His mercy seat


Peter Gabriel’s voice sang low and pleading, the words “mercy, mercy, looking for mercy….” (Mercy Street, 1986) It’s a lovely and haunting melody that conveys the heart that searches for compassion, desperate for forgiveness when none is deserved. Mercy.

The Psalmist pleads for mercy over and over as did Job when he said “I could only plead for mercy” (Job 9:15)


As a child, I was instructed the altar, the wooden structure with a cushion for the knees, was not a place to play. You didn’t stand on it, run on it or sit on it. You came here to kneel and pray. This was serious business when you come in front of the congregation to kneel at this place. At times, my parents called it the mercy seat.

I didn’t know what mercy was, but I knew it was serious. It was personal stuff and some people cried when they knelt and prayed but they all seemed to feel better after spending time at this mercy seat. Some of them scared me as a child, their emotions so……loud. But mostly, folks were quiet when they knelt there.


We don’t call it the mercy seat much these days but it is. I know God’s mercy isn’t confined to a particular place but I love the symbolism of it. The tangible where we can physically bow our bodies and heart, humble and quiet ourselves to beg of God, “have mercy on me and hear my prayer” (Psalm 4:1). Psalm 25:16, “Turn to me and have mercy, for I am alone and in deep distress.”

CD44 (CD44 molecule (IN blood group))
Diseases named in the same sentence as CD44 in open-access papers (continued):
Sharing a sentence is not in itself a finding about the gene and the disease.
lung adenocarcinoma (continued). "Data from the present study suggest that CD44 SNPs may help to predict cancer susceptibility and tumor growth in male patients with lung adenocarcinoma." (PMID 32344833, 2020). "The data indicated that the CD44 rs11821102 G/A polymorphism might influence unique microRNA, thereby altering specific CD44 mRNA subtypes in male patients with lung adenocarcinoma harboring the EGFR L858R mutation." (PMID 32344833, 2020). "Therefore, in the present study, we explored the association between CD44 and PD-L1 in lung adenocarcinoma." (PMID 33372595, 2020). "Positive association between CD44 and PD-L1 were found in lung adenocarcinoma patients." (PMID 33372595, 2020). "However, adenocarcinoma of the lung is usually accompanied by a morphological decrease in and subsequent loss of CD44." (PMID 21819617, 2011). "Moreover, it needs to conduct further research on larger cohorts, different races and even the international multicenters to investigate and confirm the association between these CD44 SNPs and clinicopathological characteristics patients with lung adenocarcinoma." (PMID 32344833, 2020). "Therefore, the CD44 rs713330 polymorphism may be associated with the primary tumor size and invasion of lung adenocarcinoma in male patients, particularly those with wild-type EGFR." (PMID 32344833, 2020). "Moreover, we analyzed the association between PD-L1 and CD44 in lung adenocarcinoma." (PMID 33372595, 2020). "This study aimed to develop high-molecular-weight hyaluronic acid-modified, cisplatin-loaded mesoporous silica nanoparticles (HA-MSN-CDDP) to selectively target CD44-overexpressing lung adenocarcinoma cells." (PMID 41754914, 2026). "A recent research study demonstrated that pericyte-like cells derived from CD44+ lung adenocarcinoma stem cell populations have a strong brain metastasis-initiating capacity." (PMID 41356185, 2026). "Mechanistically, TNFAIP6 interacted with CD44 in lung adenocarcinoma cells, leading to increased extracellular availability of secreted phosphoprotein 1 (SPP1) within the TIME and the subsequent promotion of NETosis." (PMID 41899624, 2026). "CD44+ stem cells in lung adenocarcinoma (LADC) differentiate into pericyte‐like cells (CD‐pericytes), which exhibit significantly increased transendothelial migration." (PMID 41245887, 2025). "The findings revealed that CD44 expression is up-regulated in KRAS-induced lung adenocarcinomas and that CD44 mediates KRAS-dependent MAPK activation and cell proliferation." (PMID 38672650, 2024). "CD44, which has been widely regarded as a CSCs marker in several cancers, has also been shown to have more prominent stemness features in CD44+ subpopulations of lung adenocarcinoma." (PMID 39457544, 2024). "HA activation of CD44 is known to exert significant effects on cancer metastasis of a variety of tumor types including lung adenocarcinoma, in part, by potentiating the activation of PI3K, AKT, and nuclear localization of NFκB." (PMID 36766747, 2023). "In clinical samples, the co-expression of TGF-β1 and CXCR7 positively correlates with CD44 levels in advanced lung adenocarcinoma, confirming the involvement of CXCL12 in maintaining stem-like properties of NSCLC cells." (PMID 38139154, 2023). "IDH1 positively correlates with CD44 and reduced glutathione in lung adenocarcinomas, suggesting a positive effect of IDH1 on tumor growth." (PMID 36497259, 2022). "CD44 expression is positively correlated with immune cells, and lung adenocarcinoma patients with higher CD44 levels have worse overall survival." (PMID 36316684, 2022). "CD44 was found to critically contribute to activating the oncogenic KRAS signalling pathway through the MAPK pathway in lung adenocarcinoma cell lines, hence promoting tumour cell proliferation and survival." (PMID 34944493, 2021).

Mercy, that which isn’t earned or deserved…compassion in our need.


It’s the close of another service. The message ended with a compelling video that described who God is and asked “I wonder, do you know him?” Henry knelt at the alter asking those who wanted to come pray with him. And I saw Lloyd. In his chair, at the end of the row next to a window, he got out of his chair, turned and knelt. Right there. It was one of those moments I wanted to photograph, not with a camera because it would be one dimensional. No photo could show the meaning of this simple motion. My heart has captured it and replayed it. To see his tall frame, dark skin and bright smile, quietly slip out of his seat, turn and kneel, head bowed over that chair. His mercy seat.

It’s how our services end each Sunday, with Henry asking, “Pray with me?” and with more men going forward than is room at our Mercy Seat so they crowd around and make their own space. Some kneeling at their chairs, some standing in the back, a visual sign of unity in prayer.

God’s mercy is free and freely given.

Shalene and Freddy

We came as visitors, in town for a pastors conference. We gathered at a true community center for Sunday morning church.

Her name was Shalene. Her hard ‘r’s’ and sweet tea accent made me think she’s native to this part of Georgia. She took the stage to lead the Praise and Worship part of the service. The name the church has given to songs played more on guitar than keys, where words are repeated and hands lifted.

I wondered if she was nervous. There were at least 50 uniformed visitors seated in front of her today, a good bit of us strangers I’d guess. But then we think the uniform makes us family and not strange, not in that sense of the word.

Her spirit of enthusiasm captured me as she led these two familiar songs wholeheartedly. I’m not sure how anyone could help but be compelled by her sincerity.